Think of Iranian Christians: Listen to their cries for freedom

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Christians in Iran

By Donya Jam

As an Iranian-American, it is very natural that the U.S. policy on Iran matters to me. And as the child of Iranian Christians, the fate of Christians in Iran is of particular interest to me.

The existence of the Christian community in Iran dates back centuries and is a major part of the history of the country. For centuries, Muslims, Christians, Jews, and Zoroastrians got along fine in Iran. We were all Iranians and our religion was not an issue at all.

After the ayatollahs took over in 1979 things changed for the worse. The religious persecutions began and restrictions became more and more institutionalized. Many Christians and Jews fled. But some stayed in their native country, where they are given token representation in parliament so the Iranian regime can maintain the illusion of legitimacy.

The situation of the Iranian Christian minority did not see any improvement subsequent to President Hassan Rouhani assuming office. The U.S. Commission on International Religious Freedom confirmed this when its 2015 annual report noted that an increased number of religious minorities have been jailed under Rouhani; the very man that the Obama administration depicted as a “moderate.”

The Obama administration did all it could to sell the nuclear deal as a victory, at best it has deferred the ultimate questions about how to deal with the regime in Iran, and at worst it has emboldened their belligerence in the region. A successful policy vis-a-vis the regime in Tehran has seemingly eluded Republicans and Democrats for the last 16 years.

In all fairness, it is time to try something new, for our own sake and for the sake of Iranians.

While we face the threat of terrorism at home and the increase of sectarian conflicts abroad, there are no easy solutions to these problems.

A common denominator underlying the rise of ISIS, and the spread of instability and fundamentalism is none other than the regime in Tehran. No one can deny this. Yet at every turn in the past eight years we were told that the only solution is one which engages the mullahs and strengthens their grip on power. The time for such thinking is at an end.

The regime has been reluctant to make good on promises of change, and thus far has continued its brutal repression of dissidents while maintaining an aggressive policy in the region. The question of how to guarantee a long term shift in the behavior of the Iranian regime remains unanswered. The only long term policy that can guarantee a fundamental change of behavior in Iran and that sets an example for hope and change abroad is one which recognizes the legitimate rights of the Iranian people to bring about democratic change and topple the theocratic fascist state in Iran.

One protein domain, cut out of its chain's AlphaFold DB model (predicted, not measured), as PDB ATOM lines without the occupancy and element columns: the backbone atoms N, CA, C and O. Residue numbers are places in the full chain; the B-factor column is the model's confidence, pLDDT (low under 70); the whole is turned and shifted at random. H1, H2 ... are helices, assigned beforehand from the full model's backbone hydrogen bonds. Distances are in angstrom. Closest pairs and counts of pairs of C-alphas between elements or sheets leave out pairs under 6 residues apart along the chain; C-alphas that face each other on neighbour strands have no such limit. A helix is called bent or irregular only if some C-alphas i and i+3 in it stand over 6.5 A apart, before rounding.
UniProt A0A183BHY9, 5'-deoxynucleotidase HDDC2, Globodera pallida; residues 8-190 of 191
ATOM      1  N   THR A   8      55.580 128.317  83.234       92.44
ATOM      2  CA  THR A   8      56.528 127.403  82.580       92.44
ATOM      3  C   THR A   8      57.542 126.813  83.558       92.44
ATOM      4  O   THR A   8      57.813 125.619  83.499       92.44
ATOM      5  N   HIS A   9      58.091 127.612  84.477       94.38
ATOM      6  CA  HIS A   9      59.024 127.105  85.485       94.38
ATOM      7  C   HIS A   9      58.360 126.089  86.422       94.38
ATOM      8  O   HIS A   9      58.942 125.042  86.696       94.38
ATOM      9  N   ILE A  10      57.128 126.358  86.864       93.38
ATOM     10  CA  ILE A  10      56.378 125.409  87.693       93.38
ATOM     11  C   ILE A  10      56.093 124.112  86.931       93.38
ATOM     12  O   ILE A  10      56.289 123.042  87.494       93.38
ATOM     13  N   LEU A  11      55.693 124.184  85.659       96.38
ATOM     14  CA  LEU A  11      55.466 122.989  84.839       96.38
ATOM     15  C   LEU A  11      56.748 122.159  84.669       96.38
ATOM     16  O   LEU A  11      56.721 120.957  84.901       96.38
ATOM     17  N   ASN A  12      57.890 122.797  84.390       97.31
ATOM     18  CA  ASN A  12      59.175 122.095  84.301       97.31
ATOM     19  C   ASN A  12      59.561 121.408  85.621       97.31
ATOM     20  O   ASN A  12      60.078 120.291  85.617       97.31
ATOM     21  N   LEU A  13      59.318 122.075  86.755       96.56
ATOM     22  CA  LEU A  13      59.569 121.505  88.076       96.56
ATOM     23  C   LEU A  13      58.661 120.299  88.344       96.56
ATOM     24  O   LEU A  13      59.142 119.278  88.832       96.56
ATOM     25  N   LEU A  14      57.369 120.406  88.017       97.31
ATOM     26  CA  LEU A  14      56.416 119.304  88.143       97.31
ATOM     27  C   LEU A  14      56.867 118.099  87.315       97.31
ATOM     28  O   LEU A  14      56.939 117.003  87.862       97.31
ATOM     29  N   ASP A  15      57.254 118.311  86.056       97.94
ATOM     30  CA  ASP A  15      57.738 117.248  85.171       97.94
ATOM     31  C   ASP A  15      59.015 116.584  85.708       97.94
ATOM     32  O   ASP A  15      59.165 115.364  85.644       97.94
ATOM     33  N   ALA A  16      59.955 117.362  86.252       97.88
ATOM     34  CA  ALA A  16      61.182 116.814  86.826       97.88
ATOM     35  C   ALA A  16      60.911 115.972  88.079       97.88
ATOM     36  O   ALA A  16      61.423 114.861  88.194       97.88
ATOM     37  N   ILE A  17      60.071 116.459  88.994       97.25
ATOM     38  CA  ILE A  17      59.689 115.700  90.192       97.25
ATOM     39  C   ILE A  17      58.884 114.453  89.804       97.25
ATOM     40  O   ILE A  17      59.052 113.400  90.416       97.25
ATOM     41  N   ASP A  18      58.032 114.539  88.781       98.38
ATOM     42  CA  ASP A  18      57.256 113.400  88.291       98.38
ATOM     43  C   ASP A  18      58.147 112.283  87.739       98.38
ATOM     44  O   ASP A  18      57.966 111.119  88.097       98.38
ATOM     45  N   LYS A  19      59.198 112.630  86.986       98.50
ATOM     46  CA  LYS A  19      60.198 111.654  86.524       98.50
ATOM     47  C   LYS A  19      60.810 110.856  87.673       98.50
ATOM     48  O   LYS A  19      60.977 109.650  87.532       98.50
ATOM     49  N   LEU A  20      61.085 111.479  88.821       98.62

It is time that the United States firmly aligned itself with the forces in Iran and in the Middle East which embrace democratic change, freedom and liberty, and secular governance. The Iranian people and their organized resistance should be our primary negotiating partners and allies, not the ruling mullahs.

The principal opposition to the Iranian theocracy, the People’s Mojahedin Organization of Iran (PMOI/MEK) is one such organization. The MEK has long served as an example of an organization whose principal aim has been to combat Islamic fundamentalism and terrorism that emanates from it. Khomeinists engaged in widespread repression of the MEK, and the West remained silent as they executed tens of thousands of MEK activists.

Today the MEK is the most integral part of the National Council of Resistance of Iran (NCRI), a coalition of Iranian opposition organizations that support a secular future for Iran. One which guarantees freedom of speech, the rights of ethnic and as well as religious minorities, and calls for strict equality between men and women. In fact the NCRI is led by a woman, Mrs. Maryam Rajavi, whose leadership and platform stands as the direct antithesis of Islamic fundamentalism.

Mrs. Rajavi advocates for a new future for Iran. This includes a ten point plan for a democratic secular republic free of nuclear weapons, capital punishment, and tolerant to all religions, ethnicities and ideas. This plan would not only end the threat of Iran’s nuclear program, but would usher in a new era of cooperation and stability between the United States and Iran, as well as the entire region. It would address instability from Syria to Yemen and all throughout the region.

The new administration has a historical opportunity for a historical change in one of the hotspots in the world. The new approach is both moral and politically savvy.

Ms. Donya Jam is an Iranian-American Christian and human rights activist. She is a senior studying political science at Shenandoah University in greater Washington, D.C. area.

Originally published in The Hill

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